9 advantages and 9 disadvantages of wind energy

The advantages and disadvantages of wind power refer to the benefits and disadvantages of using wind as a source of energy production for human beings. Wind energy receives this name because it comes from the wind, i it works based on the laws of aerodynamics: Wind turbines convert the kinetic energy of the wind into electrical energy.

Among the applications that humans have given to the wind as a source of energy we have:

  • navigation,
  • food processing food,
  • alter water currents and irrigation.
Wind power Advantages Disadvantages
For society
  • Applicable at low or large scale
  • Economic interest
  • Technological development
  • Low maintenance
  • Requires storage systems
  • Annoying noises
  • Effects on human health
  • Aesthetic disturbance
  • Technological challenges
For the environment
  • Alternative energy source
  • Renewable energy source
  • Non polluting
  • Environmental impact
  • Susceptible to damage
For the planet
  • Accessible to remote locations
  • Remote facilities
  • Unpredictability of the weather
  • Huge tracts of land

Advantages of wind energy

Below are some of the benefits and advantages of using wind as an energy generator.

1. Alternative energy source

Along with solar energy and hydroelectricity, wind is one of the alternative energy sources to the use of fossil fuels. In fact, the wind has been used by humans for more than 5000 years as an energy source to produce jobs. Although the interest in wind energy seems to be very recent, in 1890 electricity was already being generated from the wind.

2. Renewable energy source

Wind is available everywhere on Earth throughout the year. It is not far-fetched to say that the wind currents of the world are inexhaustible.

3. Applicable at low and large scale

With the technological advances in the construction of wind turbines and generators, it is currently possible to use wind energy in large cities or on individual initiative.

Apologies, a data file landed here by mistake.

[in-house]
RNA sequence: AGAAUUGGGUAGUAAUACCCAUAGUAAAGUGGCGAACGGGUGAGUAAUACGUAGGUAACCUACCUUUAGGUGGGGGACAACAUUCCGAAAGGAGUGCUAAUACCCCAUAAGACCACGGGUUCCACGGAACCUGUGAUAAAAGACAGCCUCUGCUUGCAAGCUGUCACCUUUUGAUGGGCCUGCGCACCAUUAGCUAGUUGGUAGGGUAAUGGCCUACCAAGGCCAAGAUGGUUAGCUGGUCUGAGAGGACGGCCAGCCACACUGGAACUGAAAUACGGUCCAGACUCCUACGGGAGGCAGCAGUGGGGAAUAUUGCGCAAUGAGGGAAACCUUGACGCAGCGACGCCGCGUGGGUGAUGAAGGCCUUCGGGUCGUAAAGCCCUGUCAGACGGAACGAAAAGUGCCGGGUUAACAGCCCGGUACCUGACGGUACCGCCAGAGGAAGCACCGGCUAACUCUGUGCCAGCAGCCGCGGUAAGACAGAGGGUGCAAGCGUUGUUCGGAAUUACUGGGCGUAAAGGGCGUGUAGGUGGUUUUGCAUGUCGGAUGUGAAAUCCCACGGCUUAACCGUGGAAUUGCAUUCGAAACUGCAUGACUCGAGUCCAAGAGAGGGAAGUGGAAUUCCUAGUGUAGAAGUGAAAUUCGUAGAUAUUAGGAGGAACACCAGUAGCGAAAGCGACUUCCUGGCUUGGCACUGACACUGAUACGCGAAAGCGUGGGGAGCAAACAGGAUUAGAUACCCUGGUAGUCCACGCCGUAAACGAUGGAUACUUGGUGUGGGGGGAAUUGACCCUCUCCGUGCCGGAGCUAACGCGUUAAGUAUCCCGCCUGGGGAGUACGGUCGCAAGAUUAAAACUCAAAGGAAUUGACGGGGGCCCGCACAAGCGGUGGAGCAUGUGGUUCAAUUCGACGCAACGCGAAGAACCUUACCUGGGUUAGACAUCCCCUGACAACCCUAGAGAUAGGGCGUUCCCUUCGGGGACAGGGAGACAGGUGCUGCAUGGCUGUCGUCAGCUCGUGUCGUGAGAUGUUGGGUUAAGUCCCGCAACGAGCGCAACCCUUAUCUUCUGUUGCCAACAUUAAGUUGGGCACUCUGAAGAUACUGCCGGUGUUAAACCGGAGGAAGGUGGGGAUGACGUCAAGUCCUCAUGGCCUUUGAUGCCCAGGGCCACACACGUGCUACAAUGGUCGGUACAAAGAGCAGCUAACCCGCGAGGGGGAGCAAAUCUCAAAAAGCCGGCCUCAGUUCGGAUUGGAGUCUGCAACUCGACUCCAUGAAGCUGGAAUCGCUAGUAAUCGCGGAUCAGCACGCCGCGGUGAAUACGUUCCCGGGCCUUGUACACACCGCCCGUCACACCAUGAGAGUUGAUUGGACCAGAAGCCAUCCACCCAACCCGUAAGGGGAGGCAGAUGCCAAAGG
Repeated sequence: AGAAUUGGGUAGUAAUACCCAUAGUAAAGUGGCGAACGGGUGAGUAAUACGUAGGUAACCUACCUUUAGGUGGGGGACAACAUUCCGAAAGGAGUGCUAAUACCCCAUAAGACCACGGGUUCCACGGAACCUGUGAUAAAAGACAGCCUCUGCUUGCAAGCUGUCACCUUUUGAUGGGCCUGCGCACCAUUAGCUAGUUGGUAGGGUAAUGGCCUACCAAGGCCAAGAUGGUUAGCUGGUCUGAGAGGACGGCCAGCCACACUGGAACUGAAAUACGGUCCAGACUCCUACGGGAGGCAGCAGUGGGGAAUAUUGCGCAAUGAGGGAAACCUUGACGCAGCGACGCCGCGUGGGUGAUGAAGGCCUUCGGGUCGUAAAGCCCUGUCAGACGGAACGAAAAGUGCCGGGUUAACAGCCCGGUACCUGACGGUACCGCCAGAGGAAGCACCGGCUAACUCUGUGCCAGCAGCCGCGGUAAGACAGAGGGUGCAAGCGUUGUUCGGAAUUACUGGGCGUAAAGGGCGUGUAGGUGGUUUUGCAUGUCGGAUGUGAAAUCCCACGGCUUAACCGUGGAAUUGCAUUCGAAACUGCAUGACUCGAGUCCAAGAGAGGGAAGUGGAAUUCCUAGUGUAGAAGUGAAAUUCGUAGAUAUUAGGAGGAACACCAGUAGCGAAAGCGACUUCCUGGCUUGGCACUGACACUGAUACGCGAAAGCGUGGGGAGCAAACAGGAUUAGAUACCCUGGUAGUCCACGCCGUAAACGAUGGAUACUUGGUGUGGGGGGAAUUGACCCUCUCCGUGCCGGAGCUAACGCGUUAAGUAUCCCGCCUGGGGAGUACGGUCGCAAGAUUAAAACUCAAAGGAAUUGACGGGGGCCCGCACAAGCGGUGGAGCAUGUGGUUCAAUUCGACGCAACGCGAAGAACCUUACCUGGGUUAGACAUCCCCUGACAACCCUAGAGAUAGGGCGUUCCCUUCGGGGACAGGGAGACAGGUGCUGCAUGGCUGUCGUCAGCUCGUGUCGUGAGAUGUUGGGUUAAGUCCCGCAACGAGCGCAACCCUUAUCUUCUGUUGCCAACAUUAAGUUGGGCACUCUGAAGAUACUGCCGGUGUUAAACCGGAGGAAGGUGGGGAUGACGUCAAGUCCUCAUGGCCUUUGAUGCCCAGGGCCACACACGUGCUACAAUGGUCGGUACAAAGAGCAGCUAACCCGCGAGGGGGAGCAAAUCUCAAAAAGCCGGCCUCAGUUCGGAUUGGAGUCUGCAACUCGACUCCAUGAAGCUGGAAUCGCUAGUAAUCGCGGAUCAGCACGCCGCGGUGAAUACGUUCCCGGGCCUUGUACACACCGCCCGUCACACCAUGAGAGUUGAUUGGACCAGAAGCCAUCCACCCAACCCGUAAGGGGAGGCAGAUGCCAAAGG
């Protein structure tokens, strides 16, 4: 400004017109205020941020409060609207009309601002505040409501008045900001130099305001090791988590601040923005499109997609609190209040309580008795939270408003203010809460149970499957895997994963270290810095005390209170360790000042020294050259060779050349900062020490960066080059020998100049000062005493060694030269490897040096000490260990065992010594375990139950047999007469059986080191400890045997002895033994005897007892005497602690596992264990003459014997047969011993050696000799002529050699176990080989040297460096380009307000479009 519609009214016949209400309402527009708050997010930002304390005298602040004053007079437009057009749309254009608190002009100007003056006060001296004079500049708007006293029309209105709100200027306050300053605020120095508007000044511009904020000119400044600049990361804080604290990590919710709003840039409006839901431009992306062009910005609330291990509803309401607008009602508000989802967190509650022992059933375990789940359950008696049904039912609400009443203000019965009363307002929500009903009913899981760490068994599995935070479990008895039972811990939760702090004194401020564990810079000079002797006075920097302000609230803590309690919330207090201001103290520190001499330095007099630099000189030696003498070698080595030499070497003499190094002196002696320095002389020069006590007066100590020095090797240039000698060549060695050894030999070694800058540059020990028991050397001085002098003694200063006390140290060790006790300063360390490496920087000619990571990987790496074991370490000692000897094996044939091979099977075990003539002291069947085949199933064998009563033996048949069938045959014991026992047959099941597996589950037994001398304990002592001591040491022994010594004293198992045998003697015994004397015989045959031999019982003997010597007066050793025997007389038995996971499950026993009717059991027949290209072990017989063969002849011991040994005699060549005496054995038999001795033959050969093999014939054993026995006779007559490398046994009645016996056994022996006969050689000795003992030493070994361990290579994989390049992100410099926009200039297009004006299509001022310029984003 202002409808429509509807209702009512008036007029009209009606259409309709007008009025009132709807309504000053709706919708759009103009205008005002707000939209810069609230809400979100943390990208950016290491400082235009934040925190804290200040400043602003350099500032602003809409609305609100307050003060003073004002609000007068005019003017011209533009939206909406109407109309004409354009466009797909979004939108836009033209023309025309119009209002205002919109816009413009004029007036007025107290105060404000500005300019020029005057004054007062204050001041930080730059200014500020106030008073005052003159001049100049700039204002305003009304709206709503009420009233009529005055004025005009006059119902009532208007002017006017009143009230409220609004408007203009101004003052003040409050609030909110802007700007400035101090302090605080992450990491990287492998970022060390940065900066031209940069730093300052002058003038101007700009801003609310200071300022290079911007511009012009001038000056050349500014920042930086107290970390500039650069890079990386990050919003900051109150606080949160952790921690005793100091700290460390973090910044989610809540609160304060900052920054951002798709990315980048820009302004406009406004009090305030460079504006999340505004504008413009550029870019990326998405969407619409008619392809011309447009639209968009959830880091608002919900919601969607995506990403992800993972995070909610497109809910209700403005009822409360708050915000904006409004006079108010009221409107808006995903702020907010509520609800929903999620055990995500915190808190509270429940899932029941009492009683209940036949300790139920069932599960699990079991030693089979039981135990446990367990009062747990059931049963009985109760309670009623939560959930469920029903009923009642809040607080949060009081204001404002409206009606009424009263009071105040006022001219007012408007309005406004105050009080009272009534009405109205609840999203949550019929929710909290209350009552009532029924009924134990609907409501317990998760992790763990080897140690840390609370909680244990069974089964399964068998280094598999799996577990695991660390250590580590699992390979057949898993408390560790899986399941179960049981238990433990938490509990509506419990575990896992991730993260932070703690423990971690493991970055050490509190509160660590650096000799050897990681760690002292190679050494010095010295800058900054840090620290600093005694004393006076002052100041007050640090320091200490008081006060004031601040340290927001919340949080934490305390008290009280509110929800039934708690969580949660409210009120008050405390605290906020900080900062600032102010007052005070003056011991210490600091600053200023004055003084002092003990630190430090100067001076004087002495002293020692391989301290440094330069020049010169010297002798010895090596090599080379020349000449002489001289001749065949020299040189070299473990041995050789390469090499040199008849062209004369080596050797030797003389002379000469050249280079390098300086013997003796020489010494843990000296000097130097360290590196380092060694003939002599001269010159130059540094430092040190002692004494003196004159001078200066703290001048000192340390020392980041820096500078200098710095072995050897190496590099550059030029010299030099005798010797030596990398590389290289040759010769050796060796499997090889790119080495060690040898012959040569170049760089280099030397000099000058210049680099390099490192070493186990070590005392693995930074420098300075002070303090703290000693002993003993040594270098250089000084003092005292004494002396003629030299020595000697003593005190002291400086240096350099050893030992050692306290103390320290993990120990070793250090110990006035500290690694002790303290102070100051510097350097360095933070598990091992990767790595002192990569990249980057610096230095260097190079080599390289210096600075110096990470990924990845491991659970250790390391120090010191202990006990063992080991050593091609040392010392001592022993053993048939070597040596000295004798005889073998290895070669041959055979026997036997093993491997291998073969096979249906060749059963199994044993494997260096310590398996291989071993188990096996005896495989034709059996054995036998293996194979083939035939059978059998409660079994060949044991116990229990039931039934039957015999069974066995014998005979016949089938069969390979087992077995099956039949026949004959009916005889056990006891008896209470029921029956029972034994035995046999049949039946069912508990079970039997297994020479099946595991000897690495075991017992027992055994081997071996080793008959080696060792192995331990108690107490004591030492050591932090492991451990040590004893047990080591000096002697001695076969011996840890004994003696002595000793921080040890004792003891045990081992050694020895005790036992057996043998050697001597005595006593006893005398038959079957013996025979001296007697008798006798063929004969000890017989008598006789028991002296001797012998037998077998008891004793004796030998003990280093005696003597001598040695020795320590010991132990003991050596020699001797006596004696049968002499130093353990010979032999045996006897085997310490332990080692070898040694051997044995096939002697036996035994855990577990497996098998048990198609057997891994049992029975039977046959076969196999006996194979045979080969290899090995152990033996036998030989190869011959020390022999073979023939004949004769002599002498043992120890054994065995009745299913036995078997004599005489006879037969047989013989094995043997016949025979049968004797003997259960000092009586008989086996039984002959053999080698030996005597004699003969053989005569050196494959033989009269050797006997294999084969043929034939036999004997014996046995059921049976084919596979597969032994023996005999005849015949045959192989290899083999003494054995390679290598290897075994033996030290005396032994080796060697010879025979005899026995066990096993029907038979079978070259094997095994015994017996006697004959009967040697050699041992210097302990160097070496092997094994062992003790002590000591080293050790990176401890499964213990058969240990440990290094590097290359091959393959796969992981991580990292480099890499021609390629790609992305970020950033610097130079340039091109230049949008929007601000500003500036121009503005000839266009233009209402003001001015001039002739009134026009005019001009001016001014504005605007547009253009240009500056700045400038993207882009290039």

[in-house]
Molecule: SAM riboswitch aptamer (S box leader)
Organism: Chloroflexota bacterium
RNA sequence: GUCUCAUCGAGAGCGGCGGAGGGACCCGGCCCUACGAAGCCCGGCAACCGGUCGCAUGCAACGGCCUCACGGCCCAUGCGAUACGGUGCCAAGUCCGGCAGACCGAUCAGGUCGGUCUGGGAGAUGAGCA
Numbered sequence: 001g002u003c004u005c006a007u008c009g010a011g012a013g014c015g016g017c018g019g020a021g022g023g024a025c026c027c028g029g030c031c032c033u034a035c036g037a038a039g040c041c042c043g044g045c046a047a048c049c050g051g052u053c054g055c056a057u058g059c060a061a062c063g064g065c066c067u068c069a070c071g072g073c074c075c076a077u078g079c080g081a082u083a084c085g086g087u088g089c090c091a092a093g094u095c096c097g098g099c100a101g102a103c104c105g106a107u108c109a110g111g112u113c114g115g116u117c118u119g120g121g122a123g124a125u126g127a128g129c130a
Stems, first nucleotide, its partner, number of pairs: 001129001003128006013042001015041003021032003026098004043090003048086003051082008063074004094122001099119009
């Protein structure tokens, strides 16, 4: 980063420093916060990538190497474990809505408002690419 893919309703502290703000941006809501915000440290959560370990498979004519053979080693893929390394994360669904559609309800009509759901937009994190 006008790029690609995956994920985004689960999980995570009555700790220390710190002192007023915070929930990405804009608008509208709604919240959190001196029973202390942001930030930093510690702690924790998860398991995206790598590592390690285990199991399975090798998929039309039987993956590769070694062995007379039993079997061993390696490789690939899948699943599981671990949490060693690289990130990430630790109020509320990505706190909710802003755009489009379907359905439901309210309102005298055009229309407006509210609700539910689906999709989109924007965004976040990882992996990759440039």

4. Economic interest

Wind power plant Mexico advantages and disadvantages
Southeast Wind Power Plant I, in the Isthmus of Tehuantepec, Mexico (Credit Presidency of the Mexican Republic).

The cost of generating wind energy has been falling for three decades, and more and more countries are interested in investing in the construction of wind farms. In 2010 the global wind power generation capacity was 197 thousand megawatts, while for 2018 it rose to 597 thousand megawatts, an increase of 300%.

Wind is the cheapest form of alternative energy, compared to solar and hydroelectric power. Wind farms can start generating power with a few turbines, which can be increased over time.

5. Accessible to remote locations

Wind energy can be used to generate electricity in:

  • isolated villages in developing countries;
  • to telecommunications towers, i
  • homes outside the public electricity network, in fields and forests.

6. Non-polluting energy

Wind turbines do not produce greenhouse gases or other toxic gases to operate. By exchanging chemical energy from fossil fuels for wind energy, we reduce the emission of greenhouse gases that cause global warming.

7. Technological development

The potential of wind energy increased considerably thanks to the associated technological development. Today’s turbines are much more efficient than those of two decades ago.